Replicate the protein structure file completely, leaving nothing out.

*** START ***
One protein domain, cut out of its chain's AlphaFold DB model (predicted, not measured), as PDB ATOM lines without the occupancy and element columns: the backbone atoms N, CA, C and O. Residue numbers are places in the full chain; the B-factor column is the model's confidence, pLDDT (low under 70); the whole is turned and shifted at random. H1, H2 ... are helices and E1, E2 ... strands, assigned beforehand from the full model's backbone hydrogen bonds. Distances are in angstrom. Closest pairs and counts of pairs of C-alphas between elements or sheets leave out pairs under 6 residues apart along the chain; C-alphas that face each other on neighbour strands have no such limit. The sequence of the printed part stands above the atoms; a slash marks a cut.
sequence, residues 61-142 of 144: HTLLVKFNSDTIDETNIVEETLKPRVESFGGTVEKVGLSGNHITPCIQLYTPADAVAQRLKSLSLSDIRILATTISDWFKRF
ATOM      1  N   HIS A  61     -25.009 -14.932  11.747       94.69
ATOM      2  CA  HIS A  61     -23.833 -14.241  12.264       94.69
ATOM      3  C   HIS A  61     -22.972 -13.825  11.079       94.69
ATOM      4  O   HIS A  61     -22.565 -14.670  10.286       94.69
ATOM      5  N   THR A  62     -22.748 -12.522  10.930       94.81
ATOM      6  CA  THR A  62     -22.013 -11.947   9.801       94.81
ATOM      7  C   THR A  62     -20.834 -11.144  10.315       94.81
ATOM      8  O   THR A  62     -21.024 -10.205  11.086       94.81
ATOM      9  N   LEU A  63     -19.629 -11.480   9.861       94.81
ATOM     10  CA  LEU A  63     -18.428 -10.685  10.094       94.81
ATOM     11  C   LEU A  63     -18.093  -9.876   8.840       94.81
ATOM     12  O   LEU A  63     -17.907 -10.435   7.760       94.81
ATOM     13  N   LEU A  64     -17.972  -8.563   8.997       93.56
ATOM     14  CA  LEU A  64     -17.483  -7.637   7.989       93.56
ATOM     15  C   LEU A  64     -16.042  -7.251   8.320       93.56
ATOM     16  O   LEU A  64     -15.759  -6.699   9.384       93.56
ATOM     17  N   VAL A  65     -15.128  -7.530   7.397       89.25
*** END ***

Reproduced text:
One protein domain, cut out of its chain's AlphaFold DB model (predicted, not measured), as PDB ATOM lines without the occupancy and element columns: the backbone atoms N, CA, C and O. Residue numbers are places in the full chain; the B-factor column is the model's confidence, pLDDT (low under 70); the whole is turned and shifted at random. H1, H2 ... are helices and E1, E2 ... strands, assigned beforehand from the full model's backbone hydrogen bonds. Distances are in angstrom. Closest pairs and counts of pairs of C-alphas between elements or sheets leave out pairs under 6 residues apart along the chain; C-alphas that face each other on neighbour strands have no such limit. The sequence of the printed part stands above the atoms; a slash marks a cut.
sequence, residues 61-142 of 144: HTLLVKFNSDTIDETNIVEETLKPRVESFGGTVEKVGLSGNHITPCIQLYTPADAVAQRLKSLSLSDIRILATTISDWFKRF
ATOM      1  N   HIS A  61     -25.009 -14.932  11.747       94.69
ATOM      2  CA  HIS A  61     -23.833 -14.241  12.264       94.69
ATOM      3  C   HIS A  61     -22.972 -13.825  11.079       94.69
ATOM      4  O   HIS A  61     -22.565 -14.670  10.286       94.69
ATOM      5  N   THR A  62     -22.748 -12.522  10.930       94.81
ATOM      6  CA  THR A  62     -22.013 -11.947   9.801       94.81
ATOM      7  C   THR A  62     -20.834 -11.144  10.315       94.81
ATOM      8  O   THR A  62     -21.024 -10.205  11.086       94.81
ATOM      9  N   LEU A  63     -19.629 -11.480   9.861       94.81
ATOM     10  CA  LEU A  63     -18.428 -10.685  10.094       94.81
ATOM     11  C   LEU A  63     -18.093  -9.876   8.840       94.81
ATOM     12  O   LEU A  63     -17.907 -10.435   7.760       94.81
ATOM     13  N   LEU A  64     -17.972  -8.563   8.997       93.56
ATOM     14  CA  LEU A  64     -17.483  -7.637   7.989       93.56
ATOM     15  C   LEU A  64     -16.042  -7.251   8.320       93.56
ATOM     16  O   LEU A  64     -15.759  -6.699   9.384       93.56
ATOM     17  N   VAL A  65     -15.128  -7.530   7.397       89.25